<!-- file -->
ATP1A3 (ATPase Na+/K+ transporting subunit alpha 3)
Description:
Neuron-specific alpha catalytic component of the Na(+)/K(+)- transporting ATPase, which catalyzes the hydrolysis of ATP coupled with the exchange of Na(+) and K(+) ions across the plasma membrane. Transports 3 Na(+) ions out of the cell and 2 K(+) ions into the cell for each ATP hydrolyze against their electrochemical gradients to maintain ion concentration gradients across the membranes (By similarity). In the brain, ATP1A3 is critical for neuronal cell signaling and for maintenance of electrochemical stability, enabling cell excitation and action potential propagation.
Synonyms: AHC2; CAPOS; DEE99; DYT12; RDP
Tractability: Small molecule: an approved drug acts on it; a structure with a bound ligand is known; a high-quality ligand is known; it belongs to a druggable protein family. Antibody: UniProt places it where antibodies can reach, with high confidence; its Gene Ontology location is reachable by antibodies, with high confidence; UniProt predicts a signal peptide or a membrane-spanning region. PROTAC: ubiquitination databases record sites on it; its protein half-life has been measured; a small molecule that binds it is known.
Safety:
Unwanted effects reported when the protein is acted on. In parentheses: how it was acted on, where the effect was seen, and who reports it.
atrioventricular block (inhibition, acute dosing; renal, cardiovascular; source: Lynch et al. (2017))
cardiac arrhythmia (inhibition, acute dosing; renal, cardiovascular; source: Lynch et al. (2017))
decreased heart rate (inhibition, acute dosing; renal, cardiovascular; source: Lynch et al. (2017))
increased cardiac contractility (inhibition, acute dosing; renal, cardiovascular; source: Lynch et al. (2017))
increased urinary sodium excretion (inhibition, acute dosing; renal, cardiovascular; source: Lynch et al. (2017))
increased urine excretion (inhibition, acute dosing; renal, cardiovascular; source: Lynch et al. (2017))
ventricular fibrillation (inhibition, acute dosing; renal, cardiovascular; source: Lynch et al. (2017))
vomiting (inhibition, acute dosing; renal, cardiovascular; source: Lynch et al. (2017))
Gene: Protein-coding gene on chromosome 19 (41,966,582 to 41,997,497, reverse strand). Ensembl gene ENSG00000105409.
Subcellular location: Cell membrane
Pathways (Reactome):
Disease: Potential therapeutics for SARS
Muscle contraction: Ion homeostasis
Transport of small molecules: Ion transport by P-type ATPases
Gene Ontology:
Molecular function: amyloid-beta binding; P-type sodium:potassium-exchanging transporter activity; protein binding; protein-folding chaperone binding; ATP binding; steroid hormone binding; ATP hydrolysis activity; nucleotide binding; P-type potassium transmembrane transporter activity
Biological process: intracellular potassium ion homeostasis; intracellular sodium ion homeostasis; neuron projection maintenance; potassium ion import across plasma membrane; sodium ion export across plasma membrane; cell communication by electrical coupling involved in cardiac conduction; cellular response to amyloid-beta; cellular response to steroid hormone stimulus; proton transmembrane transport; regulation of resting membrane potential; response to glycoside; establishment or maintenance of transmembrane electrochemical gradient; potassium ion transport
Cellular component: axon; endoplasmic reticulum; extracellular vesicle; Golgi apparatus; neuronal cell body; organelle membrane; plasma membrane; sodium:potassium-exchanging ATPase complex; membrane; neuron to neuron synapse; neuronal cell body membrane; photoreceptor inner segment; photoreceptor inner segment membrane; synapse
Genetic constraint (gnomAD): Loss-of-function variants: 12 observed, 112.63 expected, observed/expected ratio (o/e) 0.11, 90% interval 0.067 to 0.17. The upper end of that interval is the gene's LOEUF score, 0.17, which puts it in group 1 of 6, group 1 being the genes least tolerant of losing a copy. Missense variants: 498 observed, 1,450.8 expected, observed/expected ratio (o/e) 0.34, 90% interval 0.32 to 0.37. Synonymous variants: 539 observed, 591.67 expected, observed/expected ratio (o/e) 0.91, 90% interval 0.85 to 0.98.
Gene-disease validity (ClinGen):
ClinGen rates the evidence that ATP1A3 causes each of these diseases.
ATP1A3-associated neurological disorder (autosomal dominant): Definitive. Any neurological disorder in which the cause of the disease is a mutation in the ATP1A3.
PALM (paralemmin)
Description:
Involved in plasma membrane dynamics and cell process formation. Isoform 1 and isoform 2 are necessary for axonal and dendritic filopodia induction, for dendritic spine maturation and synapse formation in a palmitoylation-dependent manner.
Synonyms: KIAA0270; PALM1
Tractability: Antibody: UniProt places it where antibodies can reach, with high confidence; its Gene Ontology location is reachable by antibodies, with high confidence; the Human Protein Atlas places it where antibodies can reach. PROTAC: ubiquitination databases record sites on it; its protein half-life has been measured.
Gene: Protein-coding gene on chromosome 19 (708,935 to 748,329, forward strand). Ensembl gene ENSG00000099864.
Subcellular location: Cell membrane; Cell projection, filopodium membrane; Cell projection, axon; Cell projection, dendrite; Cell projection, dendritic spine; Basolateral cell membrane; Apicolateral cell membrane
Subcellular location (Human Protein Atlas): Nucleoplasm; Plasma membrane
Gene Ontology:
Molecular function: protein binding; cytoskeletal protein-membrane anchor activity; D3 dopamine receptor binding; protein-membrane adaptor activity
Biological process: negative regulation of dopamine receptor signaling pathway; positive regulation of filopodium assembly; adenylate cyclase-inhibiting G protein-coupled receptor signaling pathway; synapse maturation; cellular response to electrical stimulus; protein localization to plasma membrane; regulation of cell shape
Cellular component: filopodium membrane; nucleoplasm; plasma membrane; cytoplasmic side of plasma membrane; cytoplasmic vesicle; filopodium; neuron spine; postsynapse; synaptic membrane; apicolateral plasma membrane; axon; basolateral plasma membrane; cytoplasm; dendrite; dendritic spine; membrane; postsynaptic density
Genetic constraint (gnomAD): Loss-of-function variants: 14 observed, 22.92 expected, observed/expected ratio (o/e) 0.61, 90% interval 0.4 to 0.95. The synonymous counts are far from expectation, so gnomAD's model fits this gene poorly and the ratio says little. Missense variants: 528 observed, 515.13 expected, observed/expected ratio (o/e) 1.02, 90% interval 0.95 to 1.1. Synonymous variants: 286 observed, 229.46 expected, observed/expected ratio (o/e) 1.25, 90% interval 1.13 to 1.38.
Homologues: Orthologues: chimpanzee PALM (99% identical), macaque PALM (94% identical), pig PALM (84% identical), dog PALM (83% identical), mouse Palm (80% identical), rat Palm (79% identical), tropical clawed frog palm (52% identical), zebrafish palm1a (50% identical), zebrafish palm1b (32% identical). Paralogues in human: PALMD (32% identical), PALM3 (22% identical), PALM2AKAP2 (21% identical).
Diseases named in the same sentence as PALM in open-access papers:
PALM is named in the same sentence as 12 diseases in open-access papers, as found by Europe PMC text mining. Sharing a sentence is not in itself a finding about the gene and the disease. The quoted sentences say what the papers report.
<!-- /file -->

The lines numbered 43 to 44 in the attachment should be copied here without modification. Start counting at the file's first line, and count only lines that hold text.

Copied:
Homologues: Orthologues: chimpanzee PALM (99% identical), macaque PALM (94% identical), pig PALM (84% identical), dog PALM (83% identical), mouse Palm (80% identical), rat Palm (79% identical), tropical clawed frog palm (52% identical), zebrafish palm1a (50% identical), zebrafish palm1b (32% identical). Paralogues in human: PALMD (32% identical), PALM3 (22% identical), PALM2AKAP2 (21% identical).
Diseases named in the same sentence as PALM in open-access papers: